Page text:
Negrophilia: On Beenie Man

The Jamaican dance hall is little more than a yard, an open space bordered by booming cavernous speaker boxes where, in the main, men gather to listen to and demonstrate their outlaw cowboy prowess by riding rhythms like bucking bronco’s that parody the ills of Jamaican society. Much of dance hall’s initial style was fashioned off popular 1960’s wild western movies and a macho posturing that seemed to sublimate the history of black male powerlessness and submission that stretched back to slavery. With the advent of mafia films, drug culture and prison life, possies mutated into ganstas and in the late 1990’s the prevailing aesthetic was a defiantly transvestite garishness, accompanied by deejaying that spoke not only to social injustices and gunman rivalries but also to the secret liaisons of prison life, its accusation and denials. Like avant-garde artist Marcel Duchamp's creation of an alter ego Rrose Selavy, the smouldering tensions of dance hall were not lost to commerical markets and despite difficulties of translation and a clear understanding of it’s puns, dance hall’s raw realism was packaged for youth consumption. Beenie ManThis is ‘Beenie Man’ one of Jamaica’s foremost and best loved dance hall djs. Despite his rastafarian roots references, pictured here with a bandana tied around his locks and an earing in his left ear, his image challenges viewers to label him gay. It reflects the style of some of Jamaica’s most deadly gangsters who wear outrageously gaudy and feminine clothes, colour and perm their hair and pluck their eyebrows in defiance of Jamaican homophobia. Singing since the age of 10, Beenie man is admired for his musical persistence and how he used skill to navigate his way out of Waterhouse, one of Kingston’s most violent ghetto areas, to the heights of ‘bling’, winning the MTV award for best DJ in summer 2004. The name ‘Beenie man’ describes his small wiry physique, this combined with outrageous dress, jewellery and dancing that borders on the risque, created highly charged live performances. But it is his lyrics that have been most significant, at a time when Jamaican music seemed moribund Beenie man was one of few djs along with Bounty Killer that seemed to have the pulse of youth culture winding up a crowd to hysterical gunfire pitch with social satire, politicised and sexualised lyrics and blood and fire condemnations. Beenie man’s lyrics are aggressively homophobic, voicing the ambivalence of a culture where male authority can only be asserted through brutal role play. It is this type of highly charged performance that made Beebie man a huge underground success locally and internationally but brought him under public scrutiny as he joined the entertainment mainstream. In fall 2004 Beenie man hit a wall, OutRage! Britain’s most vocal gay movement called for the cancellation of Beenie Man’s tour claiming that lines from his Han up deh album that lyricised ‘hang chi chi man (slang for gays) with a long piece of rope’, was a call to murder homosexuals. The furor effectively stumped Beenie Man’s career who was even abandoned by sponsors in America and Jamaica. Beenie Man’s music for all its crudeness professes an intimacy that recognises the self as the locus of our physical and psychic mutilation. It’s popularity hinges on his ability to echo a plea for power that is more pathetic than punitive. Its primitivised crudity, at its most poignant, demonstrates how black men are still grappling with the region’s complex cultural history, emasculation and a more clear definition of the self. His lyrics reach into what Benitez Rojo has called the ‘black hole’ of our plantation existence to recover a sense of loss and yearning. How that journey is made is unprescribed and deeply personal, denying, discovering, digging and ditching the social and sexual deviances that have disturbed the collective psyche. In the end Beenie Man was forced to issue an apology; it read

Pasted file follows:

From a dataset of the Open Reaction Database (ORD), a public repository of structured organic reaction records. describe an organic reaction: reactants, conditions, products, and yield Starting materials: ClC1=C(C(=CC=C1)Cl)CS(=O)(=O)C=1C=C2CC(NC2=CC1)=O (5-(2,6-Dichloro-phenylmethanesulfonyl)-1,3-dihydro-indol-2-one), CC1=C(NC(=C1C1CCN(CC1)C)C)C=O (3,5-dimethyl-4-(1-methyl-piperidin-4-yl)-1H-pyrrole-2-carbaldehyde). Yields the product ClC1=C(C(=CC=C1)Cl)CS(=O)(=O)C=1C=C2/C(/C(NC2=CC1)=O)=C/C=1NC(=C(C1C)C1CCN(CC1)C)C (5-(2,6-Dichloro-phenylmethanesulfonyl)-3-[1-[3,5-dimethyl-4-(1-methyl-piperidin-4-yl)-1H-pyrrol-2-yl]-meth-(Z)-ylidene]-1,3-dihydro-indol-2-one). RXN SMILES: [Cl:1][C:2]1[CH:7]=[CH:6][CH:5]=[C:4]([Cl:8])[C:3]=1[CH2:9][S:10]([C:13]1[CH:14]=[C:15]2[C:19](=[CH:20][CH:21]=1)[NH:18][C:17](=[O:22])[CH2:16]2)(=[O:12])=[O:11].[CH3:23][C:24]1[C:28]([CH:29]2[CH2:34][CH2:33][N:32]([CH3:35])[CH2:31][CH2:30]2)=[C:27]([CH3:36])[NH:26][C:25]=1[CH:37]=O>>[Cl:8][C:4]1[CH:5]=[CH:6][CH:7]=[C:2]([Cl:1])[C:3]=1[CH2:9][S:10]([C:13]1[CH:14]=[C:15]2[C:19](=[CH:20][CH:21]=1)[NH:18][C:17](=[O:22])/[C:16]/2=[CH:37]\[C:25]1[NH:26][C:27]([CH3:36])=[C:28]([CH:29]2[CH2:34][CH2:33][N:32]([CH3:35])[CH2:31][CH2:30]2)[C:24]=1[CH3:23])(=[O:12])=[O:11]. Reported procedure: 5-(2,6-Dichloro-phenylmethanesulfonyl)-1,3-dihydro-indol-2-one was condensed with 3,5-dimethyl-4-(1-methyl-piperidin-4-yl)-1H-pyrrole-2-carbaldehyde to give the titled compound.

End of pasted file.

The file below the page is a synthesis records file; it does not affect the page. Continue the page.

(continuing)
"It has come to my attention that certain lyrics and recordings I have made in the past may have caused distress and outrage among people whose identities and lifestyles are different from my own," …. "While my lyrics are very personal, I do not write them with the intent of purposefully hurting or maligning others, and I offer my sincerest apologies to those who might have been offended, threatened or hurt by my songs. "As a human being," he continued, "I renounce violence towards other human beings in every way, and pledge henceforth to uphold these values as I move forward in my career as an artist."

OutRage! called Beenie's statement hollow.

"It's also necessary for him to either buy up the CDs with his songs that encourage the killing of gay people or to donate royalties for those songs to an organization that supports victims of gay-bashing attacks," their spokesman Tatchell said. "We can't accept any apology as long as he's still profiting from these songs."

Today, in an era when gender issues and ‘other’ theories are on the ascendant, black dance hall imagery and its musical articulation seems homophobic, vulgar and completely out of step with an urbane atmosphere of tolerance. Jamaica’s dance hall Kings and even Queens have been challenged by gay groups to short-cut there anger and fast forward to a place of acceptance and broadmindedness. A post-modern culture that has fed off modernism’s sexually expressive freedoms seems to clash with another culture desperately seeking Africa not in search of the primitive but to reclaim its sense of manliness.